The funny thing is she was such an unlikely winner that NBC had stopped airing the event. The top 10 medal contenders are the 11th through 20th ones down the mountain, after which the podium is typically set. But Ledecka shocked everyone by winning as the 26th racer.
One week later, she took care of business in the snowboarding parallel giant slalom. And she dominated from start to finish. Ledecka had the fastest qualifying time by a margin of more than a full second. It wasn't until the finals that a competitor came within 0.7 seconds of her, but even her 0.46-second margin over Selina Joerg was enough that the result was never in doubt.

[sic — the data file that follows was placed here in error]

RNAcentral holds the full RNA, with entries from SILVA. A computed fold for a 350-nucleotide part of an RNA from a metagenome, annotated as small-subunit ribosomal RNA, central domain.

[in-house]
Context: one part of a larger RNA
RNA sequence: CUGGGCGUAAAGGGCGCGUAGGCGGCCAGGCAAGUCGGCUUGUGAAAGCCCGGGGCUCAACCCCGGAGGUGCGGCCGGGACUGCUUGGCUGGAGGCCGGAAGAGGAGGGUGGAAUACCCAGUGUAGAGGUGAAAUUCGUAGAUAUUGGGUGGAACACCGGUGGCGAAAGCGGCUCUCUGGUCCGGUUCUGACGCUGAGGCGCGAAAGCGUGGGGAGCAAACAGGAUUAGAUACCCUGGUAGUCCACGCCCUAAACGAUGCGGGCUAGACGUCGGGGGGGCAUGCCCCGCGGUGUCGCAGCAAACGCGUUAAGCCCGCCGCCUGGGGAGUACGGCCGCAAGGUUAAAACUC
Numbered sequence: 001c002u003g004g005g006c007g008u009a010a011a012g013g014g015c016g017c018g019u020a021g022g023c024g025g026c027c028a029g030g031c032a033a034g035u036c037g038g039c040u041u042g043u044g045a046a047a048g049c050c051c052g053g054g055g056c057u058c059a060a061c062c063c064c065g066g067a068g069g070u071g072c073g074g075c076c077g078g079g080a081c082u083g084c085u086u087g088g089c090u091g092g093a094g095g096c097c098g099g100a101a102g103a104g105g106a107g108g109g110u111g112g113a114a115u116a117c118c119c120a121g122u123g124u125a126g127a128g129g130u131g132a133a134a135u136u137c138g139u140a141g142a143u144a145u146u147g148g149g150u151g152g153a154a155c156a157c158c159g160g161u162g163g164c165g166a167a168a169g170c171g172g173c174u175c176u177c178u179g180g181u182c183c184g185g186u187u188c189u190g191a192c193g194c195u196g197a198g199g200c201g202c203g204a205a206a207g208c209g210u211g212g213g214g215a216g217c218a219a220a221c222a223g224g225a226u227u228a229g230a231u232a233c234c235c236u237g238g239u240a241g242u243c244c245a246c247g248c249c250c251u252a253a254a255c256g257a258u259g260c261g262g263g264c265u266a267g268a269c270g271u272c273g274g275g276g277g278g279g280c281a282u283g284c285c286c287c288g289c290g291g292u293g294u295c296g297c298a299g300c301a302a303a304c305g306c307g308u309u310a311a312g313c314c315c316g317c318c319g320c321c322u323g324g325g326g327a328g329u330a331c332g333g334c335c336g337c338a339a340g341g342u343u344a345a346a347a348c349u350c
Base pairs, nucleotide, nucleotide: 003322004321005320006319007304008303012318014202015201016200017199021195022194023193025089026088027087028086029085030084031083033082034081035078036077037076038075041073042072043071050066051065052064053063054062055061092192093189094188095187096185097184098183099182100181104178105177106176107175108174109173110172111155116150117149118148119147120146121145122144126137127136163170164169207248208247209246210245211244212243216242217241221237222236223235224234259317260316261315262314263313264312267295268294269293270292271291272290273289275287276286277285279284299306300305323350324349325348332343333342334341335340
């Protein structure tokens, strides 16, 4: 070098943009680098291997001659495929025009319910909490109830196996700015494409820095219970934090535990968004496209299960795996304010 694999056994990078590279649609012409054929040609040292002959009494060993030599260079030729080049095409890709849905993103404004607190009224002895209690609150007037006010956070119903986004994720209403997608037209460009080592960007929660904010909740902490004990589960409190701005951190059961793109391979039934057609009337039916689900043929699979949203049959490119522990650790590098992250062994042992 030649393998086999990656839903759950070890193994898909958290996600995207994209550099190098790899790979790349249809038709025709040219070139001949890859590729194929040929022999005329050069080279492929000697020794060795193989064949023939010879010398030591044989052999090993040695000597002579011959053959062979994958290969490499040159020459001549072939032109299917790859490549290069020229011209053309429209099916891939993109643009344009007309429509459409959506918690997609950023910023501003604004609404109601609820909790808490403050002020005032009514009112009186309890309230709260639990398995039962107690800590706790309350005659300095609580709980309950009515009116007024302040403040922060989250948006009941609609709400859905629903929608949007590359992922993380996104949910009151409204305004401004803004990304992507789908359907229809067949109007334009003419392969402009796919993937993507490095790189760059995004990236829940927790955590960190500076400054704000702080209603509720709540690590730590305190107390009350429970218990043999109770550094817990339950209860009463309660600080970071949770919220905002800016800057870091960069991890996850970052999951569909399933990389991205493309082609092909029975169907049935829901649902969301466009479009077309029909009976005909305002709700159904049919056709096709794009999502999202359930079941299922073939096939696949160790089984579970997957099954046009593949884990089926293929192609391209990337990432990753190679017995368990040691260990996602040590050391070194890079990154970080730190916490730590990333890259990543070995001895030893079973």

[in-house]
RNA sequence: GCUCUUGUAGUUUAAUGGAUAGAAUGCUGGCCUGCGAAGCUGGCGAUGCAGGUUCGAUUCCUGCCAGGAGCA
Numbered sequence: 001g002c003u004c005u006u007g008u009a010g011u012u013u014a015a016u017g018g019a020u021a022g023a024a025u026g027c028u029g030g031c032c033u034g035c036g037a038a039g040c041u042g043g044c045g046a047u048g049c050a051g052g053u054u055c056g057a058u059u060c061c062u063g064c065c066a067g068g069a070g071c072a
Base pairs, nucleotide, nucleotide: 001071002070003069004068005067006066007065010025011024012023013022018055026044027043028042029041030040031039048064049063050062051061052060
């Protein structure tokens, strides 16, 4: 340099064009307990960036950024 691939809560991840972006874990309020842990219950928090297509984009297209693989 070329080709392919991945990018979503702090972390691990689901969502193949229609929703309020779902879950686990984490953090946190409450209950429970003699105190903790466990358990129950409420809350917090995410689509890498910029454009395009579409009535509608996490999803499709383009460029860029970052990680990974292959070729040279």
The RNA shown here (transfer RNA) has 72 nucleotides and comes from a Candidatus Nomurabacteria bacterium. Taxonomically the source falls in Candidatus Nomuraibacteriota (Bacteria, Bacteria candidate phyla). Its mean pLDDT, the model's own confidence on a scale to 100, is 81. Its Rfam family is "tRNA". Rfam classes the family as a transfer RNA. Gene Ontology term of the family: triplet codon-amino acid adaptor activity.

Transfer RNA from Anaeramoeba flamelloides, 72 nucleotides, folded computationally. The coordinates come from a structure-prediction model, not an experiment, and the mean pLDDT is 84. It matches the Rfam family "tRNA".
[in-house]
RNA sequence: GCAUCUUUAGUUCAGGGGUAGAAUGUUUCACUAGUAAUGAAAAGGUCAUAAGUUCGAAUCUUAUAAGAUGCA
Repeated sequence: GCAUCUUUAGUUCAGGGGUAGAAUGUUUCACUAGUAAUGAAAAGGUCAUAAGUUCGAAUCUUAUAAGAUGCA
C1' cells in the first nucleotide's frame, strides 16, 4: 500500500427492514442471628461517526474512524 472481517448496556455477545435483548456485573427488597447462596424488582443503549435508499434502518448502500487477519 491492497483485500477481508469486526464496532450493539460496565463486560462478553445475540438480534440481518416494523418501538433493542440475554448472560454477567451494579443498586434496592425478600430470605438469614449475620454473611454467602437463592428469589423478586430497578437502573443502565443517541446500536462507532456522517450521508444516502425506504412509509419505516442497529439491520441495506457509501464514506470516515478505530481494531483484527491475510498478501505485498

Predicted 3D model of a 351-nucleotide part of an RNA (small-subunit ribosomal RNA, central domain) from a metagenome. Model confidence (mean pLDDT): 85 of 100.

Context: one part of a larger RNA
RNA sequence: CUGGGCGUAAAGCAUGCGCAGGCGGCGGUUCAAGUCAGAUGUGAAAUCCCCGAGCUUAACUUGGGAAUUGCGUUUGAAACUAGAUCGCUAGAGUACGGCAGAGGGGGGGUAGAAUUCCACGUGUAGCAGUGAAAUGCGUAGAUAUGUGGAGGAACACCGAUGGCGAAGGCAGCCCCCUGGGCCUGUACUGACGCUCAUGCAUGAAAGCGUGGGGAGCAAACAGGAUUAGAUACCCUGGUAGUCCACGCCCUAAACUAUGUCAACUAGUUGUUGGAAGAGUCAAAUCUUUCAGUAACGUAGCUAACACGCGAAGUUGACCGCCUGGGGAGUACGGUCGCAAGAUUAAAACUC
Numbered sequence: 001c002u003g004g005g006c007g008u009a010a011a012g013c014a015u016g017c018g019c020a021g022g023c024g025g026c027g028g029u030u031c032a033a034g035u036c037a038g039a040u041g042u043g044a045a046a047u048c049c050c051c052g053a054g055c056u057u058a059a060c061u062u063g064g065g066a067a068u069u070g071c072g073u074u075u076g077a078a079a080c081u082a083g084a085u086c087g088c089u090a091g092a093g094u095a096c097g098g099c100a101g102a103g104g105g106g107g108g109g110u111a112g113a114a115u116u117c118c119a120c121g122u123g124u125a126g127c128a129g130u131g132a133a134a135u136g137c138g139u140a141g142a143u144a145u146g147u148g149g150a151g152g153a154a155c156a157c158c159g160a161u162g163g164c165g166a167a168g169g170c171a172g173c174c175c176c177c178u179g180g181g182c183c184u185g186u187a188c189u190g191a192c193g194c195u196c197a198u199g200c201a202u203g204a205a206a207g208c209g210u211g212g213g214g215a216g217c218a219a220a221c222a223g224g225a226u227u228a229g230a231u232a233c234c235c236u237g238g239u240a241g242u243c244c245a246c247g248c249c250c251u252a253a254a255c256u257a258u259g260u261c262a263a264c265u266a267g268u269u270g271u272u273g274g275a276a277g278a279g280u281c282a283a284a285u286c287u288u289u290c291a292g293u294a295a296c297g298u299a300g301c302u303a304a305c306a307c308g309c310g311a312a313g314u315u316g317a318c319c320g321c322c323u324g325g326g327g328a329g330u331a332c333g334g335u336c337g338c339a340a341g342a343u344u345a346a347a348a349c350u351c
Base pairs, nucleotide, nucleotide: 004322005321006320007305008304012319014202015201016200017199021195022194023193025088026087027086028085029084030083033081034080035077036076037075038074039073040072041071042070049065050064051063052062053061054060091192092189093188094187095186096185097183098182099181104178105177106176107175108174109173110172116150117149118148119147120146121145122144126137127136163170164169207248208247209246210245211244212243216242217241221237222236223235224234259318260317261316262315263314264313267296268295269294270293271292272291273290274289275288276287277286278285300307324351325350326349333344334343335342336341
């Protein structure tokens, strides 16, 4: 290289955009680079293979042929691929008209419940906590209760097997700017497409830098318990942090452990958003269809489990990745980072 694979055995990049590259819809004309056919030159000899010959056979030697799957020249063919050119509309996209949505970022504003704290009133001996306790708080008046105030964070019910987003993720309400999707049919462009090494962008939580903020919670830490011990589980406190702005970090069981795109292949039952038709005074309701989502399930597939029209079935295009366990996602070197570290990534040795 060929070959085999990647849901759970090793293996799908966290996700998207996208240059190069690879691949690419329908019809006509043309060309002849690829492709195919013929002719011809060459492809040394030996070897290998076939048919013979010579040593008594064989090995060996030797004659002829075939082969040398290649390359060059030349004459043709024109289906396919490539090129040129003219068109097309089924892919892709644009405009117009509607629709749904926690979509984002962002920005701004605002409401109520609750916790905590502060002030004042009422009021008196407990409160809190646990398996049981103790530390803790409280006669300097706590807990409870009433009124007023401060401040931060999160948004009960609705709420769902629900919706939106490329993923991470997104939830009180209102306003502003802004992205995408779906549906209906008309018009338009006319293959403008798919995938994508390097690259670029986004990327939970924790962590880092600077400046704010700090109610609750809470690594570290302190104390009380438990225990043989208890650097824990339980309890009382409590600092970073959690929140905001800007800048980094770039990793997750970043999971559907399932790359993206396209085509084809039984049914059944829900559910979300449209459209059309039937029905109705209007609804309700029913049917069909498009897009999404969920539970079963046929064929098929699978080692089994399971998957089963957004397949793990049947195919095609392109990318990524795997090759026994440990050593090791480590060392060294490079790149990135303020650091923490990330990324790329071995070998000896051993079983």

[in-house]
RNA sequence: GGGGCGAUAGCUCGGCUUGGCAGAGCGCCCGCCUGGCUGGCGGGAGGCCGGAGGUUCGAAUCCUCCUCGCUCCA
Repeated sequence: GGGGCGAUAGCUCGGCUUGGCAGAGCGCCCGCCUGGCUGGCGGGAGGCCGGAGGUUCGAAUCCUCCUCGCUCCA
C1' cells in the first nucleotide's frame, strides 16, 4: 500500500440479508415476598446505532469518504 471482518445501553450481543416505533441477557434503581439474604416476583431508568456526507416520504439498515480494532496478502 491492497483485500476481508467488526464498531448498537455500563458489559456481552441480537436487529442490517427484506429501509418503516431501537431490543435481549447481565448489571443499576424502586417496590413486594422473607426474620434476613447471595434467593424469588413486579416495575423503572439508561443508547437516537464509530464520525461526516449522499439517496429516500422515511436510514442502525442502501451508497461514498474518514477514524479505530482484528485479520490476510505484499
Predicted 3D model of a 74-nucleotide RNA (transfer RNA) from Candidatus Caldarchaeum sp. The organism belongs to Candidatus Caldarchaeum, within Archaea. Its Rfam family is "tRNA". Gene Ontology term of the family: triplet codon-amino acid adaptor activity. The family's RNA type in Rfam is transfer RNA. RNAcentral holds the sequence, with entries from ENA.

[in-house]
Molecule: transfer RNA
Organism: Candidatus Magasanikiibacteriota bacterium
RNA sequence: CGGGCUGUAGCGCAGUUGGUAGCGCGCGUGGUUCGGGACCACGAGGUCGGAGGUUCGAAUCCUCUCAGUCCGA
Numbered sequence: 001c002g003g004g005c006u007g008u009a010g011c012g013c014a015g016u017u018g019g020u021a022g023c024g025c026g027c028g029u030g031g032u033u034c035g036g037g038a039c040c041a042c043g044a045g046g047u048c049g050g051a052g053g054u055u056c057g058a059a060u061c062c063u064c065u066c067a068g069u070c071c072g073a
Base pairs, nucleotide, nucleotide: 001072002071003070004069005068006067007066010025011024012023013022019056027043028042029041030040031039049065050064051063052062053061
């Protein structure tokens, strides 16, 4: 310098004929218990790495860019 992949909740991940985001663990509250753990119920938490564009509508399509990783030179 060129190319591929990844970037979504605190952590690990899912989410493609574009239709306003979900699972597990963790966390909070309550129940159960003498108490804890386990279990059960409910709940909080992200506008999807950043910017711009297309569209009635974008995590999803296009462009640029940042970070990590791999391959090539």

Loser: Everyone Who Didn't Stay Awake for Gold Match in Men's Curling
Every four years, curling is the one sport at the Winter Olympics that Americans fall hopelessly in love with.
Snowboarding and ski jumping are exciting. Luge and skeleton are death-defying. Figure skating is artistic. Hockey is familiar. But there's just something about curling that gets everyone excited. If you don't believe me, go check out what Twitter looked like from 1:30 to 4:30 a.m. ET, as thousands of us happily sacrificed hours of sleep to watch John Shuster and Co. chase glory.
In the last two Games, the obsession led to disappointment for the United States. Shuster repeatedly choked under the pressure. And early on in the round-robin sessions, he was up to his old tricks. In particular, he struggled against Japan and Norway, resulting in a pair of close losses that all but eliminated any hope of reaching the semifinals. The United States was 2-4 and could not afford another loss.
Out of nowhere, Shuster became the definition of clutch, leading the Americans all the way to the gold-medal match against Sweden.